COVID and school

The county is putting in place mechanisms to help students, parents and schools deal with future COVID-19 problems. To date, few of those ages 12 to 18 have been vaccinated.

The COVID-19 pandemic and its impacts have touched the lives of all Gila County residents.

Underserved communities and populations have been disproportionately placed at higher risk by the COVID-19 pandemic, especially those individuals in rural, medically underserved, and/or racial and ethnic minority groups, said Michael O’Driscoll, director of the Gila County Health and Emergency Management Department. These groups are at higher risk of exposure, infection, hospitalization, and mortality. Coupled with known disproportionate rates of chronic diseases, this has increased the severity of COVID-19 infections. These populations also experience challenges in accessing testing, treatment, and vaccinations against COVID-19.

The Gila County Board of Supervisors was asked Aug. 3 by its Health and Emergency Management Department to approve an intergovernmental agreement with the Arizona Department of Health Services for $567,203 to support the implementation of the four (4) overarching strategies identified by the CDC:

1. Expand existing and/or develop new mitigation and prevention resources and services to reduce COVID-19 related disparities among populations at higher risk and that are underserved;

2. Increase/improve data collection and reporting for populations experiencing a disproportionate burden of COVID-19 infection, severe illness, and death to guide the response to the COVID-19 pandemic;

3. Build, leverage, and expand infrastructure support for COVID-19 prevention and control among populations that are at higher risk and underserved; and/or;

4. Mobilize partners and collaborators to advance health equity and address social determinants of health as they relate to COVID-19 health disparities among populations at higher risk and that are underserved.

“With this funding, we will be creating a department for health equity that includes dedicated staff to support these efforts. Additionally, the Gila County Health Improvement Plan recognizes health equity as the foundation of improving health in Gila County and is one of five health priorities. This funding is intended to evaluate and address these issues,” said O’Driscoll.

A second request for expending COVID-19 money was approved to have an outside contractor provide necessary services to children, their families and schools due to required isolation to keep the disease from spreading. The program — COVID-19 School Wraparound Support Services — is for $828,927.

The funds are to complement, not duplicate, existing funding previously provided. The project aims to leverage and build upon existing public health infrastructure that emphasizes the coordination and critical integration of disease investigation, epidemiology, contact tracing, and electronic health information systems in order to maximize the public health impact of available resources.

The primary goals will be: 1) to use our close relationship with Gila County schools to encourage participation in the Pooled Testing program offered by ADHS in collaboration with Ginkgo Bioworks; 2) to enhance disease investigation procedures by referring positive school cases to the wraparound services to support abilities to successfully quarantine/isolate during the COVID-19 experience.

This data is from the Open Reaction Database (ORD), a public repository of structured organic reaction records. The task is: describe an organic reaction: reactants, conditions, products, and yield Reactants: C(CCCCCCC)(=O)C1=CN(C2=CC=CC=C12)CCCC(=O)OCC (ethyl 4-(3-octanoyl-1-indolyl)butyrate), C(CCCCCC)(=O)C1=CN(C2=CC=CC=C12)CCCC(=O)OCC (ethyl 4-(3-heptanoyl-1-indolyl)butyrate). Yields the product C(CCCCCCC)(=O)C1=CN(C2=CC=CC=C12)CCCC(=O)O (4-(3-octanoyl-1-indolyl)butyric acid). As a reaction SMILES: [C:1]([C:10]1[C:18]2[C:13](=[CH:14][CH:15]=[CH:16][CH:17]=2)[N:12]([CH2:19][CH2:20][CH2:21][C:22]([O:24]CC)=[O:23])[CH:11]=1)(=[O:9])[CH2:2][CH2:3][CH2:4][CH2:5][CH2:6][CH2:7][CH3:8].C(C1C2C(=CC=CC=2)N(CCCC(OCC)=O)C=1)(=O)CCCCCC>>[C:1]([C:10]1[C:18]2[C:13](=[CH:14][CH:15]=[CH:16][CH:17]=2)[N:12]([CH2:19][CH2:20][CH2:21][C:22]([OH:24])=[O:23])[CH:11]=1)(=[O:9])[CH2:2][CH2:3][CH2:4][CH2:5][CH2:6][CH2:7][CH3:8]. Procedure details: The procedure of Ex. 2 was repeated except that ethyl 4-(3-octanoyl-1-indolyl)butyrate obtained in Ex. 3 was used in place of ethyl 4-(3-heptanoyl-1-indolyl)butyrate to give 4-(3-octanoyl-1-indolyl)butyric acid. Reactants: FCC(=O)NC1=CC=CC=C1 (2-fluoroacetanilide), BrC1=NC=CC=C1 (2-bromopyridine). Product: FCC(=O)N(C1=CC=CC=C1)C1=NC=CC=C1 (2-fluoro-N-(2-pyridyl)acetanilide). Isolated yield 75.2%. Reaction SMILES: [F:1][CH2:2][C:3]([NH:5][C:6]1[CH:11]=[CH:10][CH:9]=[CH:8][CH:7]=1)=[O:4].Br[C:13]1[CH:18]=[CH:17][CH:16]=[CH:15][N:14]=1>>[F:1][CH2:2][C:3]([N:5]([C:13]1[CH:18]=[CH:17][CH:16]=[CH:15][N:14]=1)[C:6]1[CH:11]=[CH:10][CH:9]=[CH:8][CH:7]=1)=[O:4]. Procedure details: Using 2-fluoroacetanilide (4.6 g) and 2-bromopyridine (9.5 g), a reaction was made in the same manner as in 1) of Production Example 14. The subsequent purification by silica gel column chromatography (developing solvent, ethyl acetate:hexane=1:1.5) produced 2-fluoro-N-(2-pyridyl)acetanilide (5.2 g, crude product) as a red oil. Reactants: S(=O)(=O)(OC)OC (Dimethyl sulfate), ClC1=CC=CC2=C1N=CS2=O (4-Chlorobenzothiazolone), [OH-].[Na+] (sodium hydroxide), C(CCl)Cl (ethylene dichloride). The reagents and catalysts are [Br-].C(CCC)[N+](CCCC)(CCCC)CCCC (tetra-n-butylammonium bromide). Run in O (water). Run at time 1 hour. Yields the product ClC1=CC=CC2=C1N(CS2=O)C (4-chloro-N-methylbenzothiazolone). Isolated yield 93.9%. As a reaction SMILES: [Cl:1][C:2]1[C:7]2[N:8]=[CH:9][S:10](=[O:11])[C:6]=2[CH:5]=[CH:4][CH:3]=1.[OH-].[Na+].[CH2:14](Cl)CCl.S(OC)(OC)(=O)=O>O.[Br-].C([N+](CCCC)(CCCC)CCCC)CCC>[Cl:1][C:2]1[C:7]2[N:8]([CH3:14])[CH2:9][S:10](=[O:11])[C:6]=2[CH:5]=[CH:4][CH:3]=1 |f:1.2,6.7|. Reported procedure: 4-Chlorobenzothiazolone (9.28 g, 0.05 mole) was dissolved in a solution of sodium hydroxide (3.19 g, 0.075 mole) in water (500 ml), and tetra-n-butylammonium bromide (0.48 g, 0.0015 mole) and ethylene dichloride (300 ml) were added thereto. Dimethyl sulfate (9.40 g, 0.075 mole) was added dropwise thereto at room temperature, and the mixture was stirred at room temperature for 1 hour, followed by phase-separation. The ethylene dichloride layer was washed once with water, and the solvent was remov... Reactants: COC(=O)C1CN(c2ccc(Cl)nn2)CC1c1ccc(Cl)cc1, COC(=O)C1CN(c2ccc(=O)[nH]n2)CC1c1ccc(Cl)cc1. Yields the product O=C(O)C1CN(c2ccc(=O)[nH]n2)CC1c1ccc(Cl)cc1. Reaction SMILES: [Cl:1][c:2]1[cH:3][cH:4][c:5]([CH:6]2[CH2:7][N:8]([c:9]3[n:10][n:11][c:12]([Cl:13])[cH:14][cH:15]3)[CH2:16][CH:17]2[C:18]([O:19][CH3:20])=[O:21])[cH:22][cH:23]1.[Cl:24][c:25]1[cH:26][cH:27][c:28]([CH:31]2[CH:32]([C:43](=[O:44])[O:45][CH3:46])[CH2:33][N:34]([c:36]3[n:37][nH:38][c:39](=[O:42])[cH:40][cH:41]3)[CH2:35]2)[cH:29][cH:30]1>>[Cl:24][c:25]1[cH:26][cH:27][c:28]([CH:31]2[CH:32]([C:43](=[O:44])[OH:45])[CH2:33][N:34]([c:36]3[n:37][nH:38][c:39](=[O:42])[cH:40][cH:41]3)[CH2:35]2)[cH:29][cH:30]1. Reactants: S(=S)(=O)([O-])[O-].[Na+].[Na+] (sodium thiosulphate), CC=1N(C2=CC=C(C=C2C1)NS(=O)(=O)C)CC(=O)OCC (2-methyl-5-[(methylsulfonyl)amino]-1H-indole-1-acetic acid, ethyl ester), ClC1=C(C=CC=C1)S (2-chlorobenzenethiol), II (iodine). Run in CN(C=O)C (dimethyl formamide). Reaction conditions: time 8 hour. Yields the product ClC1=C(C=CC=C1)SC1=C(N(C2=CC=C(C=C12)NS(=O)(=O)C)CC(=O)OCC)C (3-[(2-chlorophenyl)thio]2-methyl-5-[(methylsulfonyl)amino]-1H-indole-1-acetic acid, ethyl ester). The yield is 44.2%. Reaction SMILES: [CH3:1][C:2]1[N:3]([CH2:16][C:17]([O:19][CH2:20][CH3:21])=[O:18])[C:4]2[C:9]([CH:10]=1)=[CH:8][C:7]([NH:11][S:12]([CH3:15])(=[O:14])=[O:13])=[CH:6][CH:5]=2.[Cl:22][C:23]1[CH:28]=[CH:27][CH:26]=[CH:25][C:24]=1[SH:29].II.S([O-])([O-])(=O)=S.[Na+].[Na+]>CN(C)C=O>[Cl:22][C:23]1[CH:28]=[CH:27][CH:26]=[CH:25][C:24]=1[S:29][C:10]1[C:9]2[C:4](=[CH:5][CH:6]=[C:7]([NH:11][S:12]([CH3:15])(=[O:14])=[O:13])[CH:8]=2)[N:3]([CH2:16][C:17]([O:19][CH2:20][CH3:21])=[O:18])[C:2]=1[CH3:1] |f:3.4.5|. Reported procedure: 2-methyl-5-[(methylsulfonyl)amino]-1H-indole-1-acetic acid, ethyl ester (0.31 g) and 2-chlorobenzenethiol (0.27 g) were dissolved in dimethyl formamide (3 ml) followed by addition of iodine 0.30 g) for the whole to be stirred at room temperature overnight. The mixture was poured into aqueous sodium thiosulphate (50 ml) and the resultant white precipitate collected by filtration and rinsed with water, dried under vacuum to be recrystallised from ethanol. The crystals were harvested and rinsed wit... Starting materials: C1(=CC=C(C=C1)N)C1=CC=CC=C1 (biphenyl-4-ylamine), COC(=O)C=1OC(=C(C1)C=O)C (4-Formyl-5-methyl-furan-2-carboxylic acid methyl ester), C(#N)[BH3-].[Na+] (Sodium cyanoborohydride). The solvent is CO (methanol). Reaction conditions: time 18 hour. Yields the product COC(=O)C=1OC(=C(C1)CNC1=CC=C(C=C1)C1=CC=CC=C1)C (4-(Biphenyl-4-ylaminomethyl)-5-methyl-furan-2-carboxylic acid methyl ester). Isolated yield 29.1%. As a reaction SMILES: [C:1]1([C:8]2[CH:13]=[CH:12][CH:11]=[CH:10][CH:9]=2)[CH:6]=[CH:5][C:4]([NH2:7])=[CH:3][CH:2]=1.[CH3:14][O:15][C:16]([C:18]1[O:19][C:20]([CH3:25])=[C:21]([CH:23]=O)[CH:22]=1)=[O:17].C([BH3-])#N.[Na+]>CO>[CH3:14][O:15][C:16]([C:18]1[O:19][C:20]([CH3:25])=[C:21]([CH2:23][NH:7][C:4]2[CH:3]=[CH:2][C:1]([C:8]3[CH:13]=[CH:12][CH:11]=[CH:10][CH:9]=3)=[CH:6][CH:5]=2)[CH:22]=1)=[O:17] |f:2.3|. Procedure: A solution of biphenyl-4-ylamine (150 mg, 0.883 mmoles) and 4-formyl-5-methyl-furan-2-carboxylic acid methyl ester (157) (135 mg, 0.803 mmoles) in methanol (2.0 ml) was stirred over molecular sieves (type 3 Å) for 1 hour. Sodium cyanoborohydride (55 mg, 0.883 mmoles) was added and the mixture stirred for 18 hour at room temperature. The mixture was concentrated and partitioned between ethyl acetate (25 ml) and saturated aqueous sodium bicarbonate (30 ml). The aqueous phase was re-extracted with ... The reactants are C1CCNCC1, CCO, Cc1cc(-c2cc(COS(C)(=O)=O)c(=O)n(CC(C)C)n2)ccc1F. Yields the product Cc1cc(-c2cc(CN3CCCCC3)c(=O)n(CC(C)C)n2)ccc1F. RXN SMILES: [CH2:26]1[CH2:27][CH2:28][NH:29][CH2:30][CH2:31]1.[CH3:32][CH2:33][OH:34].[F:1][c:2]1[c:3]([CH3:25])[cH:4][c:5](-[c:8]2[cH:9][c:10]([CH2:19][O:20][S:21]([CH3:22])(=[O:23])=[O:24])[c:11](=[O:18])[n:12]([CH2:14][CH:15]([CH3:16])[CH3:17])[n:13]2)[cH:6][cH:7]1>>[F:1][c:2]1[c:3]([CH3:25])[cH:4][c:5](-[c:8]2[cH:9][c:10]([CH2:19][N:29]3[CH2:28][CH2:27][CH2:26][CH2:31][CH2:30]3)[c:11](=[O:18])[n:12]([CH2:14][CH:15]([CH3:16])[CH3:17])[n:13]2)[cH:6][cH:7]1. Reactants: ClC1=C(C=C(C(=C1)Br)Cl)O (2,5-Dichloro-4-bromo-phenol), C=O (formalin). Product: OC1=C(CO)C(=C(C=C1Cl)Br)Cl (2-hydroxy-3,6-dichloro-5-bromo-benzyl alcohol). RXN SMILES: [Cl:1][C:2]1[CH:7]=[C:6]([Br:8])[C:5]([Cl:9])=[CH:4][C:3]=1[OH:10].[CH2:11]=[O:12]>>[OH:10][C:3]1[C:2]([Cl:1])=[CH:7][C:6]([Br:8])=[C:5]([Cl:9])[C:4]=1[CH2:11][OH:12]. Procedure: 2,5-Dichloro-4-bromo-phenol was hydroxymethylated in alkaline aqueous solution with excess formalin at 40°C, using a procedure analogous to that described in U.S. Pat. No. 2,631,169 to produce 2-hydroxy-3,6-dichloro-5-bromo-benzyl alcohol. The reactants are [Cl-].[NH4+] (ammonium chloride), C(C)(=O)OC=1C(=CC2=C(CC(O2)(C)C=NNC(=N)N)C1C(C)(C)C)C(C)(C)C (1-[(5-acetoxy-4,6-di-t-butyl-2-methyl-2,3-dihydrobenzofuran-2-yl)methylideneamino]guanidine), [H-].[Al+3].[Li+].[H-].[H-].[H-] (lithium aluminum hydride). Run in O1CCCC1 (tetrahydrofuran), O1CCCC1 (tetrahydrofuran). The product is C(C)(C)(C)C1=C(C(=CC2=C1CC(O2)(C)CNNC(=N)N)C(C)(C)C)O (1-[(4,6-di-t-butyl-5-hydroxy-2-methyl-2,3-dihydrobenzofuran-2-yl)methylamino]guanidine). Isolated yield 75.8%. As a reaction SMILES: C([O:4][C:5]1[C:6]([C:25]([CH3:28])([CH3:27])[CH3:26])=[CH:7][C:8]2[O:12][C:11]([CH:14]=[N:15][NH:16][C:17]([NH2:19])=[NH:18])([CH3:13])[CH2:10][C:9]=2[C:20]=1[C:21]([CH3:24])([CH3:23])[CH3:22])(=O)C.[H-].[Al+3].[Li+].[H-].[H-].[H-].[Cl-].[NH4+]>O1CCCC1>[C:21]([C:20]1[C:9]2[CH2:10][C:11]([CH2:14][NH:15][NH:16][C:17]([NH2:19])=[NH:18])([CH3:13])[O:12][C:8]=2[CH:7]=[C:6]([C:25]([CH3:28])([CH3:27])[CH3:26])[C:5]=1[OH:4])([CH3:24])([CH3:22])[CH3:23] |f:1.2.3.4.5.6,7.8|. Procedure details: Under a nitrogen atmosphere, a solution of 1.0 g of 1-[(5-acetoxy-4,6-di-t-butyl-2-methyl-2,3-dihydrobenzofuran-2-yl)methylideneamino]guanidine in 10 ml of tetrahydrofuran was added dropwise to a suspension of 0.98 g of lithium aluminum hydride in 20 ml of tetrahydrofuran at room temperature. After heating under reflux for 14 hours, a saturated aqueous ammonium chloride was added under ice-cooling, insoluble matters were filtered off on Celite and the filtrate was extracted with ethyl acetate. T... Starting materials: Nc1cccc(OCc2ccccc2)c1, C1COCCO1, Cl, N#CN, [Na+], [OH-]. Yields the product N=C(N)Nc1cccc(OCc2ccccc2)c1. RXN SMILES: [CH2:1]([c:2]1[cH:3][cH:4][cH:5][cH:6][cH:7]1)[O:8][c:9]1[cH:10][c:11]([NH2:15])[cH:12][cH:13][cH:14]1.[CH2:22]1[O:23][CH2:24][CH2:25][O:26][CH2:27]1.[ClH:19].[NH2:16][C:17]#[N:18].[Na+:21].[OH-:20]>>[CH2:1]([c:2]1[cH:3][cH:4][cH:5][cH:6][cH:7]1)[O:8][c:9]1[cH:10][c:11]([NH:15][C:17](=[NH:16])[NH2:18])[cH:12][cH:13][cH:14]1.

The fund is available for use from Aug. 1, 2021 through May 31, 2022.

Approval of the request allows Gila County Public Health to coordinate with Gila County Schools to encourage participation in pooled testing programs. The staff and a selected consultant will promote pooled testing benefits and educate families on how this, along with other mitigation efforts, is beneficial to everyone in keeping schools open and in-person.

For those students, staff, or teachers that test positive, the consultant shall provide social support services during isolation and quarantine, including, but not limited to, self-quarantine home kits, wrap-around services, and alternative living arrangements, if necessary.

O’Driscoll also asked the BOS on Aug. 3 to approve a lease between the Globe Marketplace, L.P. and Gila County Health Division. The space to be leased is approximately 1,950 square feet and costs $2,834 per month from Aug. 10, 2021, through Aug. 9, 2026. The funds are 100% budgeted with public health prevention grant funds through the Tobacco-Free Environments, Teen Pregnancy Prevention, Maternal and Child Health, RX overdose and misuse, Health in all Policies Initiative, Public Health Infrastructure, and Health Equity and Health Disparity grants.

Due to the declared COVID-19 pandemic, additional grant funding from the American Rescue Plan, and by bringing previously contracted work in-house with local staff, the Central Heights Public Health complex cannot meet the current and future staffing levels of grant-supported staff, O’Driscoll told the BOS.

With the lease, the intention of Gila County Public Health is to move the 10 personnel of the public health prevention staff to the property at Cobre Valley Plaza, 2250 Highway 60/70, Suite I, Globe.

“This move will improve cohesion with the health prevention team, help to prevent commingling of grant funds, and free up space in our county emergency operations center for responding to current and future emergencies,” he said.

Adding, the space allows the health prevention team to continue to meet the needs of the community by allowing the prevention staff to office in one location, as well as freeing up the Emergency Operations Center for emergency management and disaster-related response.

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